In Crackpottery 101, I tried to demonstrate what happens when people try to “explain” random outcomes. By “explain” I mean finding a reason or a “why” for the outcomes of probability. The explanation could lead to the absurd notion that coins are intelligent! That post was a precursor to this one, in which people, even some professional physicists, try to “explain” the behavior of photons by attributing consciousness to them. The “consciousness” of photons has a very dangerous ripple effect. It becomes a “science-based” ammunition for modern crackpot spiritualists to give credence to their nonsense and attract millions of educated followers. That is why an elucidation of the quantum theory of photons becomes so essential.
Quantum physics is the most successful theory invented by mankind. It is a mathematical theory whose equations yield a complex (as in “complex numbers”) mathematical function denoted by (pronounced “sigh”), which contains information about the behavior of a physical system. Quantum physics is based on two assumptions about :
- The (magnitude) square of is the probability of the behavior of the system. That is why is called the probability amplitude.
- If there are two paths for the system to develop, the total of the system is the sum of the s for each path. This is called the superposition principle.
Superposition principle is an all-embracing law that applies not only to quantum phenomena, but also to ordinary situations. It is, for example, responsible for a boat to go northeast when the engine pushes it northward and the water flow carries it eastward.
The two assumptions lead to some strange observations described is the famous double-slit experiment. Take a screen that blocks light. Cut two (very very close) identical slits in it. Cover one slit and send photons (particles of light) one at a time toward the two slits. Collect the photons that pass through the hole on a photographic plate. Quantum theory cannot predict the exact location of each photon on the photographic plate, because it is a probabilistic theory. But, as is true in probability, when you send a large number of photons, the prediction of probability becomes more and more realizable, and the shape of the image determinable.
What is the shape of the image formed on the photographic plate after you send a large number of photons? Something like what you see on the right: a single blob. Now cover the first slit and send photons through the second one. The same image is formed on the plate.
Now open both slits and send the photons one by one. What is the image formed on the plate? You expect something like the image on the left. Right? Wrong! What you actually see is shown on the right! It is the image of a single slit with some dark bands striking through it. This is really spooky! How do you explain this? Gary Zukav, Oprah’s favorite spiritual leader, has a very good “explanation” on page 62 of his best-seller, The Dancing Wu Li Masters:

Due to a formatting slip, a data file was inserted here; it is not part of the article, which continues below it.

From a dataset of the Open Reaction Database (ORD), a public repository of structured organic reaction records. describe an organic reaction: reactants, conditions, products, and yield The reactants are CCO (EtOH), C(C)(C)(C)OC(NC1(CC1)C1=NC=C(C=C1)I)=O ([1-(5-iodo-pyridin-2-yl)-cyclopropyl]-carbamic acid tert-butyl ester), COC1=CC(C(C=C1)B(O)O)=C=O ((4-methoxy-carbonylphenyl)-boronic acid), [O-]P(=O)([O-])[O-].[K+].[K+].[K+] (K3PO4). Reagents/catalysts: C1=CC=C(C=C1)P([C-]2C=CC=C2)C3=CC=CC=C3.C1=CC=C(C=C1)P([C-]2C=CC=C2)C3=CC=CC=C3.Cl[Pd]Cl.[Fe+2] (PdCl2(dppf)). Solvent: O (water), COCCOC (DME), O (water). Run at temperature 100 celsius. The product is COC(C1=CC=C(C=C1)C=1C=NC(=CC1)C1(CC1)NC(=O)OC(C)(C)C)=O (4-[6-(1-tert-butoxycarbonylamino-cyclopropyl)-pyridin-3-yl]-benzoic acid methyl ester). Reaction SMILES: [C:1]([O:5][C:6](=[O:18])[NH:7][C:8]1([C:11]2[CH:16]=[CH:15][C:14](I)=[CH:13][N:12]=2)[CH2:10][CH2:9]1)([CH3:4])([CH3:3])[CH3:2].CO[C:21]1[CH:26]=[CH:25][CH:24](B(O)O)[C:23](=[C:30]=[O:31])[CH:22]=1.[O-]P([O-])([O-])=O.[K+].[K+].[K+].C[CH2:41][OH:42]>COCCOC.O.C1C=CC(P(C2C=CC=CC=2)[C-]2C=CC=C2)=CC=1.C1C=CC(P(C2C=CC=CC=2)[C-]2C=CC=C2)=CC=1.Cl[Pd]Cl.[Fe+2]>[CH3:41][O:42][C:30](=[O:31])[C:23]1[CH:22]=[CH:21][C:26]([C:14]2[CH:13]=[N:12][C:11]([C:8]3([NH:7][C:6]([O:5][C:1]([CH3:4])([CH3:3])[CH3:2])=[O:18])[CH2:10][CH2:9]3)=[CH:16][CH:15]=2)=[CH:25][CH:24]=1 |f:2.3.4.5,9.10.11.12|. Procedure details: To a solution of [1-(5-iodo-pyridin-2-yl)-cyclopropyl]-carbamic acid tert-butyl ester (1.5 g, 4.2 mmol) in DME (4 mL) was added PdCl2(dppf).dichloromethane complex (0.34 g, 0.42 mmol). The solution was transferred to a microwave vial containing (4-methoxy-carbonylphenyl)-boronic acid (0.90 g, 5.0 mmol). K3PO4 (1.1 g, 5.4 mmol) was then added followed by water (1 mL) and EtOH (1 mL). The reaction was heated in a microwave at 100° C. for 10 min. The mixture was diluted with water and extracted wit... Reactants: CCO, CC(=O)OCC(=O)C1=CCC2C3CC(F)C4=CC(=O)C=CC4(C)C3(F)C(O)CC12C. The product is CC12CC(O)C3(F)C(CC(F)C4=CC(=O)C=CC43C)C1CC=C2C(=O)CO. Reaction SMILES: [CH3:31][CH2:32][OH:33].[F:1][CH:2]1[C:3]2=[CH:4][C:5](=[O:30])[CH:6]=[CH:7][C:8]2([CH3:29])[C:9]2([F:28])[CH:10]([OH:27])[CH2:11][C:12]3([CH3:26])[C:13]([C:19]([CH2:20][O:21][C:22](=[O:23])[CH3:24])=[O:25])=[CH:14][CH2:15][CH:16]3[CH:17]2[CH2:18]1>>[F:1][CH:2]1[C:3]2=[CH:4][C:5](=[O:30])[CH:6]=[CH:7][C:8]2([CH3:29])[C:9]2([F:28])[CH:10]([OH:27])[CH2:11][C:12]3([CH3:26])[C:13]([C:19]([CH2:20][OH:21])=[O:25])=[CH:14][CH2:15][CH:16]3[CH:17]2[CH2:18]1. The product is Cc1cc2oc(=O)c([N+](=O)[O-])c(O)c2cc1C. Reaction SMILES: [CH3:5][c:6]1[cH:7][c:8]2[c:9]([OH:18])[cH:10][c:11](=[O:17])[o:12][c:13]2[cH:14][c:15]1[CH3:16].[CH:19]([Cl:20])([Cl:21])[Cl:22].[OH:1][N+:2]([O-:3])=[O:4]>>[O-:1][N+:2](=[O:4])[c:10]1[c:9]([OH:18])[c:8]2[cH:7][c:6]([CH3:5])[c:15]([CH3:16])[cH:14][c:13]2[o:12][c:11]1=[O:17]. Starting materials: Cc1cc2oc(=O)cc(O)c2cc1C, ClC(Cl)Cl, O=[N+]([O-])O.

… How did the photon in the first experiment know that the second slit was not open? Think about it. If both slits are open, there are always alternating bands of illuminated and dark areas. This means that there are always areas where the photons never go … When we fired our photon and it went through the first slit, how did it ‘know‘ that it could go to an area that must be dark if the other slit were open? In other words, how did the photon know that the other slit was closed? There is no definite answer to this question. Some physicists speculate that photons may be conscious!
The question at the beginning of the quote, with the word “know” starting it, already hints at a conscious photon. Zukav and the physicists to whom he refers at the end of the quote did not pay attention to the warning in Crackpottery 101!
Despite Zukav’s claim, there is a definite answer to the question. When one slit is open, there is only one . Square it and you get the probability, which translates into a blob. If the slits are identical, you get identical probabilities and images for the two. When two slits are open, superposition principle tells you to first add the s and then square the sum. The result is not the sum of the squares and the figure on the left above, but an expression which is zero at some points of the photographic plate. A zero probability means zero photons, thus the dark bands in the graph! 1 Let me repeat my warning in Crackpottery 101 in the context of quantum physics:
WARNING! Quantum physics is based fundamentally on probability. If you try to “explain” the outcomes of quantum events, you may turn into a crackpot, as have many people, including some holding a PhD in physics.
- If you know complex numbers, especially their polar representation, then this article shows how the dark bands arise. ↩